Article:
Sidestepping the abysmal Adobe Acrobat reader installer, I'm going to get the printer.  Or rather CutePDF.  CutePDF is one of many free pieces of software you can install on the computer that will act like a printer and produce a PDF Document out of anything you are going to print.  Really sweet little piece of code and it makes life easy. 

Surf to get all the info on it.  Basically, you can download the CutePDF Writer from this link and use it for personal or not for profit use.  When you install it though, it asks if you want Yet Another Tool Bar so you will want to make sure that you DO NOT install the toolbar.  In this case it was the "Ask Toolbar" a worthless blemish on the browser world.  The installer has three check boxes asking nosy questions.  If you uncheck the first one where you do not accept the end user license, the others are turned off and you go on to install the Cute PDF Writer.  The next time you go to print a document you will notice a new printer called CutePDF.  It doesn't really need any configuration, just remember where it puts the PDF Documents so you can save them or print to paper later.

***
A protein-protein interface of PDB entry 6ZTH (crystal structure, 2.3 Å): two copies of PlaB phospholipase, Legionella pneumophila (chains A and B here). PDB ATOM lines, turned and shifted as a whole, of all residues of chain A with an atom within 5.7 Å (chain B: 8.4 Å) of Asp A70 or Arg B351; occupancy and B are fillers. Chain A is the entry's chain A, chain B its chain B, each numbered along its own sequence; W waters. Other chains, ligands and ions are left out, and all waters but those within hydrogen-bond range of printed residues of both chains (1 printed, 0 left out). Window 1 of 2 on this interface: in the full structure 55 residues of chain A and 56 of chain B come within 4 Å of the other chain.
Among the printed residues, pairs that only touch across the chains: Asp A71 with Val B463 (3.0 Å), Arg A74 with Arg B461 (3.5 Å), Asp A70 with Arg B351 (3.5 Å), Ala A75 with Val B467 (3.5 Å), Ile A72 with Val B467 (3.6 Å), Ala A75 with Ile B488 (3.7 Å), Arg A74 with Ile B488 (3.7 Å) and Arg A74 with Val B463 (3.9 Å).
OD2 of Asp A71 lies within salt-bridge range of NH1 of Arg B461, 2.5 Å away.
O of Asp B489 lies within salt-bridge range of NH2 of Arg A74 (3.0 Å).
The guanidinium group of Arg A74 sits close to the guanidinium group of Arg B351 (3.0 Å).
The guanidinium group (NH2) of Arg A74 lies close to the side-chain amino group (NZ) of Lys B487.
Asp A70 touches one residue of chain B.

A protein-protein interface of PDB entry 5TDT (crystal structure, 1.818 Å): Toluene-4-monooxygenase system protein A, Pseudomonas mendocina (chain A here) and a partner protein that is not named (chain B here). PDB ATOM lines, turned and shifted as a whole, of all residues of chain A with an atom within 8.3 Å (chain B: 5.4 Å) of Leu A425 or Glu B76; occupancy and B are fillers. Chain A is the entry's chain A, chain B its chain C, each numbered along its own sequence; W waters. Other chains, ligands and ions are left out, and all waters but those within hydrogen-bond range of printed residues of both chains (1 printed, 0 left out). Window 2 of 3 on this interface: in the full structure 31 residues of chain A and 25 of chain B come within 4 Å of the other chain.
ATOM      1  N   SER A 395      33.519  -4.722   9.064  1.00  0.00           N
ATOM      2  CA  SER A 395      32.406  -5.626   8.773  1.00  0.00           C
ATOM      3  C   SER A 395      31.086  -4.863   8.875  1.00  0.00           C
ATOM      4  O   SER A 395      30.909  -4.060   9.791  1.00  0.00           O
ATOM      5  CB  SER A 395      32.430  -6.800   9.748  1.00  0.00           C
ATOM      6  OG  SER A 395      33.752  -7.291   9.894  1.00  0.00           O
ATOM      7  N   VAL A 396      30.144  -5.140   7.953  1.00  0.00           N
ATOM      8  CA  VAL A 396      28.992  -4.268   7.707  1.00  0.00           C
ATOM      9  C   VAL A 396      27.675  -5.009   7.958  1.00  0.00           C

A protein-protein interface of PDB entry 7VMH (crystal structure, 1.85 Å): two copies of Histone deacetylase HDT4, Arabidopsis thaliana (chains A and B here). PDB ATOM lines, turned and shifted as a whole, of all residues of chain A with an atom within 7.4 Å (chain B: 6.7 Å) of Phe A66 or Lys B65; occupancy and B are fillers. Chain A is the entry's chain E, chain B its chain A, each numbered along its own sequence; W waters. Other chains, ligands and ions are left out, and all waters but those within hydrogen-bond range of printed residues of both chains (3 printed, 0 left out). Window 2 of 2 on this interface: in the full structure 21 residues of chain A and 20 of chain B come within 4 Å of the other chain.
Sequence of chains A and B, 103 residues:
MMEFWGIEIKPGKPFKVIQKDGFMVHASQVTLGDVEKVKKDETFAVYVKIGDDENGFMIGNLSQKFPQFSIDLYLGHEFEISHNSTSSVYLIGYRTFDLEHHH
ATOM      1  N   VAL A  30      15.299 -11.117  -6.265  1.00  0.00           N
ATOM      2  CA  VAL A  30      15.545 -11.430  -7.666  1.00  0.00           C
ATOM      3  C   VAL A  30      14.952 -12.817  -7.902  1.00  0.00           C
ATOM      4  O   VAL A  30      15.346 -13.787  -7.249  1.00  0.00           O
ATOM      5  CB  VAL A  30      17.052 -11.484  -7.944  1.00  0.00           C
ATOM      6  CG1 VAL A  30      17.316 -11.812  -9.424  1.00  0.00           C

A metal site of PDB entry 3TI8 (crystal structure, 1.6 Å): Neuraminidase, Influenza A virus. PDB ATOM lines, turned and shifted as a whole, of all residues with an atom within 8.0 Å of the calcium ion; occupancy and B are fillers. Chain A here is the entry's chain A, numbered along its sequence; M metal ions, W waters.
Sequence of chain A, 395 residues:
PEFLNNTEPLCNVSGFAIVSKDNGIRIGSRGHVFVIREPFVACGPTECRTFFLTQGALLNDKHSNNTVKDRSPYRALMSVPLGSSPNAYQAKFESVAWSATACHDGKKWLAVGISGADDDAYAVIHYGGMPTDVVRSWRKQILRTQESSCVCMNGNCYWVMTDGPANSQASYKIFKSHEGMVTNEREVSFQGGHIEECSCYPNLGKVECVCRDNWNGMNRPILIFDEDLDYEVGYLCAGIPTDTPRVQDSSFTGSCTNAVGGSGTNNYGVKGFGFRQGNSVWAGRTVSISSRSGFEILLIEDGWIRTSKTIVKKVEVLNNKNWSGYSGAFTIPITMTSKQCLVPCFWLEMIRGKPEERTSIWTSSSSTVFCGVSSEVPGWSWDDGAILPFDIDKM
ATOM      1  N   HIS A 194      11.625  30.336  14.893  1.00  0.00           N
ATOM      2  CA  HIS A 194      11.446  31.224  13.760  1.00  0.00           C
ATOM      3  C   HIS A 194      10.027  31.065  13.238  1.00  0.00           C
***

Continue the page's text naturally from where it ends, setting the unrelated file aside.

CutePDF does depend on something called PS2PDF and wants to install it, so it will pop up a window asking yes or no.  Select yes so you can go on with it.  When through, Cute PDF will open a browser window with documentation on how to use it, but basically it's easy as pie.

Since Adobe doesn't know how to install their reader without clobbering my browser... I'll continue this post... Tomorrow.  Basically if the survey magically appears, I'm going to slam that practice.  There is no reason, AT ALL, to force someone to download a magically delicious download manager just so you can install some free software.  Another problem with the way software is delivered these days.  You just never know what it's doing in the background.